- environment - Lebanon
Firemen battled a forest fire in Lebanon on Tuesday, amid exploding cluster bombs and the danger of mines left over from the country's 1975-1990 civil war, a civil defence official told AFP.
Flames swept near the summer resort town of Aley, east of Beirut, after breaking out overnight in the mountainous region of Bmikin, between Souk el-Gharb and Aley.
"Firefighters are having a hard time extinguishing the flames because the region is full of Israeli cluster bombs and landmines left over from the 1975-1990 civil war which are exploding and making the situation worse," said the official who asked not to be named.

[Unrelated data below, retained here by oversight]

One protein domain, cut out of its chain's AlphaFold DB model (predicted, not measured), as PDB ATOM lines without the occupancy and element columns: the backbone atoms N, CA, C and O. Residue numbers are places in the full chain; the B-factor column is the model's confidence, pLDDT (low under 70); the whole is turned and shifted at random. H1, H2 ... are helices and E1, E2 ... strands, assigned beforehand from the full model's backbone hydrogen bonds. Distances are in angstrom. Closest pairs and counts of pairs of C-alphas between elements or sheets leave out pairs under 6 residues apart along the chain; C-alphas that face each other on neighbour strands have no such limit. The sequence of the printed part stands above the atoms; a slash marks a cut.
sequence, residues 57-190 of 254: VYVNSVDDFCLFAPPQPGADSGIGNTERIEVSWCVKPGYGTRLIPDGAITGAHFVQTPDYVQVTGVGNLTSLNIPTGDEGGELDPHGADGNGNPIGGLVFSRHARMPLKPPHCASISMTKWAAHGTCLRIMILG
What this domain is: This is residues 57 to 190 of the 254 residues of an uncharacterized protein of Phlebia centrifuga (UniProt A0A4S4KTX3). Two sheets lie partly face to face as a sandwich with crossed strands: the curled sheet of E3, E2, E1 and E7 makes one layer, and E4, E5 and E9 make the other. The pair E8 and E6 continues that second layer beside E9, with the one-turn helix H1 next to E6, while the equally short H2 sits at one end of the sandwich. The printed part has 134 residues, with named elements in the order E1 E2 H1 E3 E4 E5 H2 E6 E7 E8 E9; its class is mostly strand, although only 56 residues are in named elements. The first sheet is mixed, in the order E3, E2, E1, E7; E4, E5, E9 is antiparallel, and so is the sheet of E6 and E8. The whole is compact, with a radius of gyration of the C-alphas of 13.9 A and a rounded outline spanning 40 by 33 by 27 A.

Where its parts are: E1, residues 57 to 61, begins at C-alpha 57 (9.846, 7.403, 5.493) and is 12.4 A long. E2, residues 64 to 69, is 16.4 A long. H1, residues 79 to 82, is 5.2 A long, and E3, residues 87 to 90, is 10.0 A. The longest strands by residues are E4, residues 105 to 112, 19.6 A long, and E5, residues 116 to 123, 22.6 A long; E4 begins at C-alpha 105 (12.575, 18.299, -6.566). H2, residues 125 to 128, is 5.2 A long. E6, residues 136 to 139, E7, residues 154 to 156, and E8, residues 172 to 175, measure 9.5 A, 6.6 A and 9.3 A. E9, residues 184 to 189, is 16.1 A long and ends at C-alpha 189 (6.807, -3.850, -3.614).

"At least eight landmines exploded and two of them were large bombs causing huge explosions," he added.
The official said the fire had been contained from most sides and they were close to containing the last section.
"It is a very large, steep, wooded area that is hard to get around and we can't send our men through due to the bombs," the official said.
The region where the fire broke out used to be a front line during the war.
Emergency crews and an army helicopter were fighting the fire. Flames destroyed several hectares (acres) of pines and oak trees during the night and the fire spread during the day.
The official suggested the blaze may have been set deliberately.
"We have a witness who saw someone throw something out of a car near the woods," he said, adding that no homes were threatened.
Forest fires in 2007 devastated hundreds of hectares (acres) of woodland in Lebanon.